'Living fossil' worm sheds light on cancer development
Studies involving a marine worm are providing insights into the evolution of cell division, details of which could help to shed light on cancer development.
Biologists at the University of Oregon have been studying the bristle worm Platynereis dumerilii, an ocean-dwelling worm which develops by a pattern of 'asymmetrical' cell division - where two different kinds of cells are created from the splitting in two of a single cell.
Publishing their findings in the journal Developmental Cell, the researchers revealed that the worm is a 'living fossil', as it appears to have retained many of the features of its ancestors.
Its simplicity also makes it an ideal model system for studying how cells work on a basic level.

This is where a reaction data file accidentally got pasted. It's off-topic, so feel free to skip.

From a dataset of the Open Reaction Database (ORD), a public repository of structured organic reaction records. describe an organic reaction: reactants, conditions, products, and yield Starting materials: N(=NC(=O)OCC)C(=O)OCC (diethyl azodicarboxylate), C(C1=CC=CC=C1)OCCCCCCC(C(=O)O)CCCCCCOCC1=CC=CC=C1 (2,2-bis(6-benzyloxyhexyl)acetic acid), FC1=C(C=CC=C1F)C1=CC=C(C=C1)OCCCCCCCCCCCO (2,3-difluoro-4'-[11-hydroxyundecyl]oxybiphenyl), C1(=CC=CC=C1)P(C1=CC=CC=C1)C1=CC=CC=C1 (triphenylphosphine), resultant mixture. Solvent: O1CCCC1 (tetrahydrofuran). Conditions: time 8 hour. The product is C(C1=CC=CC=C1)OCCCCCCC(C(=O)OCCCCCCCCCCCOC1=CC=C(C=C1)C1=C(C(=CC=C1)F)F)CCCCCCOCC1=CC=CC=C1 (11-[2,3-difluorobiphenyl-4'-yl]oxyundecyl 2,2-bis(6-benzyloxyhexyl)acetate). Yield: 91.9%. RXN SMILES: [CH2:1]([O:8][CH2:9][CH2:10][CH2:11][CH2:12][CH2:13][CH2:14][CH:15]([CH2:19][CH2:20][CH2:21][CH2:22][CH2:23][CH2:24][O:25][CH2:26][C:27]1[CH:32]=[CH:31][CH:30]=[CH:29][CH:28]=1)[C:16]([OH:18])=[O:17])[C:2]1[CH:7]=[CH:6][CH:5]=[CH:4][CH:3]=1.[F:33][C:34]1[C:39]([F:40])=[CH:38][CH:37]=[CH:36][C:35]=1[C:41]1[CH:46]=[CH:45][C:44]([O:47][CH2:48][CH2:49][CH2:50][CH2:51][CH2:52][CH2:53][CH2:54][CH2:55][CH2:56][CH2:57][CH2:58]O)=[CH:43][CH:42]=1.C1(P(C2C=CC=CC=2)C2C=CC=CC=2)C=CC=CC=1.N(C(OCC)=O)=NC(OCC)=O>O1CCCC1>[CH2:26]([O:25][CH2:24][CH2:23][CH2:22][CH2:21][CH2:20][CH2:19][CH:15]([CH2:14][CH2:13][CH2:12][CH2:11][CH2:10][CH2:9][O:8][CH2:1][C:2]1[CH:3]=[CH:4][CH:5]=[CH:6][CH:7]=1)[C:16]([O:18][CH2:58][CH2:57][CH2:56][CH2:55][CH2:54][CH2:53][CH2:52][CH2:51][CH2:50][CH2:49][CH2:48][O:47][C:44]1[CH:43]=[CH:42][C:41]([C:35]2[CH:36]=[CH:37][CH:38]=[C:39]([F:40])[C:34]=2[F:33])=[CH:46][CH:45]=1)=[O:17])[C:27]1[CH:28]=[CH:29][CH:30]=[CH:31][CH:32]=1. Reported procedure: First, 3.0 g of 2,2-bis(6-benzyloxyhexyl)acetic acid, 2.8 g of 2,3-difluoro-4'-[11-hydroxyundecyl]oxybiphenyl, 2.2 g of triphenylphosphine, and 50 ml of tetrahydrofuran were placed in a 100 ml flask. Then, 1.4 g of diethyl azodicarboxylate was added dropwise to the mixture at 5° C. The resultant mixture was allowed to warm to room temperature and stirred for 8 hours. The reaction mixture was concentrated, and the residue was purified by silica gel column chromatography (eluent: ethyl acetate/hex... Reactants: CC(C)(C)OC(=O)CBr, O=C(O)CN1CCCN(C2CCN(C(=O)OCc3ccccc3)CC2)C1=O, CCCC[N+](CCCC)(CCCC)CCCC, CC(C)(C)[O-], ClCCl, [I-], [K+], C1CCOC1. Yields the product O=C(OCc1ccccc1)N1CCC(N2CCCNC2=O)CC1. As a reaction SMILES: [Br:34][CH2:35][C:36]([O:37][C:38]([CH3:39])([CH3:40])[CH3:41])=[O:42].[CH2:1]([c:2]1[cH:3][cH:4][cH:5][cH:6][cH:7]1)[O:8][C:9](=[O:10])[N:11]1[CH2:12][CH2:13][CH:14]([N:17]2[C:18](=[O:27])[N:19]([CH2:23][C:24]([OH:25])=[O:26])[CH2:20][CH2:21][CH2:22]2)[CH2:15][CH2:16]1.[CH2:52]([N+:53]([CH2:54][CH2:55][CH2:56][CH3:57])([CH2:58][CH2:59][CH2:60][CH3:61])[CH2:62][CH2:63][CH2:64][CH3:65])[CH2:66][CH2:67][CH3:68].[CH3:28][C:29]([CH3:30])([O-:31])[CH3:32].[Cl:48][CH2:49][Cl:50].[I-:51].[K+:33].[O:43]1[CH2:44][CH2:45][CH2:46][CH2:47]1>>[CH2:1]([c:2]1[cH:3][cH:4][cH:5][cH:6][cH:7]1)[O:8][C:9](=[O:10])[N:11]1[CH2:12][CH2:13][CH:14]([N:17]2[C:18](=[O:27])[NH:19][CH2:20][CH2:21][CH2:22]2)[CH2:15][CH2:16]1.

The team studied a protein called beta-catenin, which is partly responsible for regulating cell division.
Lead author Stephan Schneider, a postdoctoral researcher at the university's Institute of Molecular Biology, commented that faults in this mechanism are "associated with some of the most common forms of cancer, including colon cancer and melanoma".
The beta-catenin protein is already the subject of research in mice, fruit flies and roundworms, but this is the first time it has been studied in bristle worms.
It is now believed to have played an important role in the earliest stages of the evolution of life.
Co-author Bruce Bowerman, a professor of molecular biology, said that it may be one of the earliest mechanisms involved in embryo growth to make cells adopt different roles.